CHICAGO (CBS) –Buying a new home is often comforting and sometimes comes with a roof house guarantee.
But several suburban homeowners are enraged after having to perform costly roof repairs.
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Now these homeowners are turning to CBS 2 investigators for help.
Amy Martino shares the nightmare she has struggled with since buying her new home. She says her shingles are coming off.
“I was happy to be in our new house at the time, but now I am shocked that our new house has a huge problem,” said Martino.
Another homeowner, who was dealing with the same problem, said roof issues were unexpected given the new condition of their home.
“They don’t expect major repairs in the first 10 years or so,” said TJ O’Hanlon.
O’Hanlon has more than $ 1,200 in expenses paid for roof repairs.
He takes out one of the bills and says it’s his fourth.
In March, O’Hanlon’s neighbor took a video of his roof shingles blowing in the wind.
The faulty roof is still visible two months later. Blue tarpaulins cover his and some of his neighbors’ houses.
Roof repair specialist Dean Helfers said he has done 32 roof repairs in the same relatively new part of Oswego in the past three or four weeks.
“I’ve never seen it where you’ve had to do multiple repairs on brand new roofs,” said Helfers.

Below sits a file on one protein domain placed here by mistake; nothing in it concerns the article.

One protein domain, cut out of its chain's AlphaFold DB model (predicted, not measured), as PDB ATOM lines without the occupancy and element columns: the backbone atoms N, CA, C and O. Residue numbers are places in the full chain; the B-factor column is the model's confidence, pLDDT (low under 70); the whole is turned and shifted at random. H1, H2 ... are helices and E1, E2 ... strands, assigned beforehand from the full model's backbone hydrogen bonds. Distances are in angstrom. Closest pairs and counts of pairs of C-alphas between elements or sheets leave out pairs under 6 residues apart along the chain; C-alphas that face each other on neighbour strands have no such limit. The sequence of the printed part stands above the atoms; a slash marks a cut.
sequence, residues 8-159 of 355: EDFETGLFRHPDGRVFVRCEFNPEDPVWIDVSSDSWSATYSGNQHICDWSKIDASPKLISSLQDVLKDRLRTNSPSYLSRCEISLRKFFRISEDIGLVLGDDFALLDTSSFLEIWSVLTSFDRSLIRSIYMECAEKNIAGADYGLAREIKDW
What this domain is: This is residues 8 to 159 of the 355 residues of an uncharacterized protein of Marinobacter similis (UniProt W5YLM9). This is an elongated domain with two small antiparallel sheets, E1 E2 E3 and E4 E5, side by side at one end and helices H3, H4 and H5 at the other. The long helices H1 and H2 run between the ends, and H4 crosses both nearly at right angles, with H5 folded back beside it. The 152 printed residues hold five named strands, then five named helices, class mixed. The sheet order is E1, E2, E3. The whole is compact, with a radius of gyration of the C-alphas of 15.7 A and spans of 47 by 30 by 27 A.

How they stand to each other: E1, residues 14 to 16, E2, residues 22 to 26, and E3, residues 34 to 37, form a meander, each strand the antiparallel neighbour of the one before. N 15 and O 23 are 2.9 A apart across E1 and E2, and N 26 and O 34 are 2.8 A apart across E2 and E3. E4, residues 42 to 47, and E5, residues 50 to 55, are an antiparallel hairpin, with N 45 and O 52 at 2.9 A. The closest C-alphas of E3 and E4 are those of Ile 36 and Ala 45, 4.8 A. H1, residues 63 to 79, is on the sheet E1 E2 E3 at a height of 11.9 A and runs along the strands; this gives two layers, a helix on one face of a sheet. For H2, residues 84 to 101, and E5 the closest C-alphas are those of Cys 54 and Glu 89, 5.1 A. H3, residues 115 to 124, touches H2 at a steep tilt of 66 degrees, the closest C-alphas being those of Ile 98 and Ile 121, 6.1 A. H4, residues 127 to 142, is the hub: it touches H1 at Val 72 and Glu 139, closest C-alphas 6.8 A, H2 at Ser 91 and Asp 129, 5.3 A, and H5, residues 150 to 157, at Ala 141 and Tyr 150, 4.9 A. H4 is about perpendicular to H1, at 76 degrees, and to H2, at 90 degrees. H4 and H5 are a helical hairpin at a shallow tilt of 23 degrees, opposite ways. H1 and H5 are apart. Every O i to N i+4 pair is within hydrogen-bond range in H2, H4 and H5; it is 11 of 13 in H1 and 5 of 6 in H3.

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Shingles should stay attached to each other and roof for at least 15 years if properly installed.
According to the helper, the blown shingles show signs of inadequate installation.
“Here’s a bottom clapboard – it’s nailed too high,” he said, indicating a bad installation. “High nailing can reduce the strength of the seal, resulting in poor adhesion.”
Martino said she felt her roofing problems match the definition of a construction defect set out in her 10 year home warranty.
“If that stuff wasn’t nailed properly, it has to be on them,” Martino said. “It can be impossible just because a wind storm got through.”
A brochure on the roofer’s website states that the roofs can withstand winds of at least 110 miles per hour.
The weather data for March, when homeowners say the last damage has occurred, shows the highest sustained wind speed hit at 41 mph. The strongest gust was 60 mph that month.
The client refused to cover the repairs.
“I think they should be the ones to fix the problem and they refuse,” Martino said.
Since CBS 2 recorded a video of the roof issues, four homeowners have received new roofs that have been insured for.
However, they still paid the bill for their deductibles because the builder declined the warranty claim.
Residential building codes require roofs to withstand winds of 85 miles per hour.
After our phone calls, the building contractor K. Hovnanian agreed to take a second look at the demands of the homeowners.
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